The Normandy landings, codenamed Operation Neptune, were the landing operations on 6 June 1944 (termed D-Day) of the Allied invasion of Normandy in Operation Overlord during World War II.
The largest seaborne invasion in history, the operation began the invasion of German-occupied western Europe, led to the restoration of the French Republic and contributed to an Allied victory in the war.
Planning for the operation began in 1943. In the months leading up to the invasion, the Allies conducted a substantial military deception, codenamed Operation Bodyguard, to mislead the Germans as to the date and location of the main Allied landings.
The weather on D-Day was far from ideal, but postponing would have meant a delay of at least two weeks, as the invasion planners set conditions regarding the phase of the moon, the tides, and the time of day that meant only a few days in each month were deemed suitable.
Hitler placed German Field Marshal Erwin Rommel in command of German forces and of developing fortifications along the Atlantic Wall in anticipation of an Allied invasion.
Victory in Normandy stemmed from several factors. German preparations along the Atlantic Wall were only partially finished; shortly before D-Day Rommel reported that construction was only 18 per cent complete in some areas as resources were diverted elsewhere.
The deceptions undertaken in Operation Fortitude were successful, leaving the Germans obligated to defend a huge stretch of coastline. The Allies achieved and maintained air superiority, which meant that the Germans were unable to make observations of the preparations underway in Britain and were unable to interfere via bomber attacks.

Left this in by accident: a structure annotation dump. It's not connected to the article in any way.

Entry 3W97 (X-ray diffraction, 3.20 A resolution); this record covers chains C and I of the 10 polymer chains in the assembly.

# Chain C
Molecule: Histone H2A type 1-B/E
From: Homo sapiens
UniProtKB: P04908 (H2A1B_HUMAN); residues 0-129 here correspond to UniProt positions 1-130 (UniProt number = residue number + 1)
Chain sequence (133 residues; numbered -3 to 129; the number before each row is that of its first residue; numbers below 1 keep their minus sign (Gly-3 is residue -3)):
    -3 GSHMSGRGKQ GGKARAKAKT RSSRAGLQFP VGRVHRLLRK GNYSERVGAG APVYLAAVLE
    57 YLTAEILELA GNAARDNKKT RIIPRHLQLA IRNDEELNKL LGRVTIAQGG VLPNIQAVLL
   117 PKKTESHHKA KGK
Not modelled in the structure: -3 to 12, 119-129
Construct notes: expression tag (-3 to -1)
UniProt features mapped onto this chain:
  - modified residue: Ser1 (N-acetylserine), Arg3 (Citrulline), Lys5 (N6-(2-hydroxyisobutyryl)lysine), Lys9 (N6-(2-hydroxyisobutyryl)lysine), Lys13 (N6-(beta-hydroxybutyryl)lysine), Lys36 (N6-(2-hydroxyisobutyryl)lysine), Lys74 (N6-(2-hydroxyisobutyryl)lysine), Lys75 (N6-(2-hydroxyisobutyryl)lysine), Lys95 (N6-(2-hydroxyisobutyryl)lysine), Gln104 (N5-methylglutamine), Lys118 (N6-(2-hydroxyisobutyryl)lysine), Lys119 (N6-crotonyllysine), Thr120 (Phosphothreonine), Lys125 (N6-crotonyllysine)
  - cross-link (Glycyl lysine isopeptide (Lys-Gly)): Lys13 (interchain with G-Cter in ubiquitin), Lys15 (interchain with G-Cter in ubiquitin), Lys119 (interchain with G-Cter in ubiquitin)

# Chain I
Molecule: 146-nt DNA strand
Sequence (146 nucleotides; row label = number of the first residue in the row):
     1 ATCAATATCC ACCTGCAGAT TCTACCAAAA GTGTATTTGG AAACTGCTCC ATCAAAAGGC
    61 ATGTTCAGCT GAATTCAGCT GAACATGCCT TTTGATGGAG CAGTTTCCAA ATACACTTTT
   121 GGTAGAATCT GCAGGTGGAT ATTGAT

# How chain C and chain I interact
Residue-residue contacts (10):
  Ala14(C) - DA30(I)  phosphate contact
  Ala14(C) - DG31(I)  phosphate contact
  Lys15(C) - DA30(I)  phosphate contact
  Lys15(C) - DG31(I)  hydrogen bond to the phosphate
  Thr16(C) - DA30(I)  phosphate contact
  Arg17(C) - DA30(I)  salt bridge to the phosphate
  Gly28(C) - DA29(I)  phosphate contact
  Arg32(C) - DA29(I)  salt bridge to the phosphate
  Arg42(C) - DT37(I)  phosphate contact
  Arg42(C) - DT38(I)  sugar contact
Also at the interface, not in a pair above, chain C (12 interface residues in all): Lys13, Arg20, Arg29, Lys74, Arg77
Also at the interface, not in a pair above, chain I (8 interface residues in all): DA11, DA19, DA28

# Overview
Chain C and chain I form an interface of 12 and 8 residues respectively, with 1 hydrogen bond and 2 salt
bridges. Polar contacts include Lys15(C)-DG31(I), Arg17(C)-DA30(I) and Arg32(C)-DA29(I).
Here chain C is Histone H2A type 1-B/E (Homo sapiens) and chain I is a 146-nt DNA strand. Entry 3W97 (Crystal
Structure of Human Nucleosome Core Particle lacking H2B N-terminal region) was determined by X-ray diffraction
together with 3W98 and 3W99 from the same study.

Transportation infrastructure in France was severely disrupted by Allied bombers and the French Resistance, making it difficult for the Germans to bring up reinforcements and supplies.
Some of the opening bombardment was off-target or not concentrated enough to have any impact, but the specialised armour worked well except on Omaha, providing close artillery support for the troops as they disembarked onto the beaches.
Indecisiveness and an overly complicated command structure on the part of the German high command was also a factor in the Allied success.
So now we’ve had the overview of D Day and what it was and how it helped lead to the allied victory, here we are seventy years on. Can you believe it’s been seventy years? Sometimes it still amazes me that the events of World War Two were not that long ago really. I mean we probably all still have relatives who were born during that time or were growing up during that Second World War.
To celebrate the anniversary men who fought at Normandy from all over the world are gathering together again, with World Leaders to commemorate what was achieved on that day seventy years ago. I wish I could be there. I really do.
Unfortunately, I can’t be, so I’ll be glued to the internet and the TV, watching the ceremonies and the countless documentaries that will be on the history channel this weekend.
So thank you to all those thousands of troops who landed at Normandy, troops from all over the World, who risked their lives for the future generations, so that we could live in a world of democracy and have the right to live our lives the way we want to, and not the way a dictator thinks we should.
Sometimes people forget just how much we owe to these people. Let’s hope this week, we all remember the sacrifices they made for us.
Before I end this I also have a little fact for you all. Winston Churchill, who in 1944 was the British Prime Minister and helped plan the D Day Landings, had wanted to go with the troops, to as close as he could get to Normandy, to wave them off. Understandably, people did not think this was a good idea. Let’s face it, Churchill would have been a great target to take down! The only way they could prevent Churchill from going was with the help of King George VI, who told Churchill that if he went with the troops, then so would he. At this point Churchill accepted that he could not go with the troops. Just a little tidbit for you there! I found it interesting, so maybe you did too.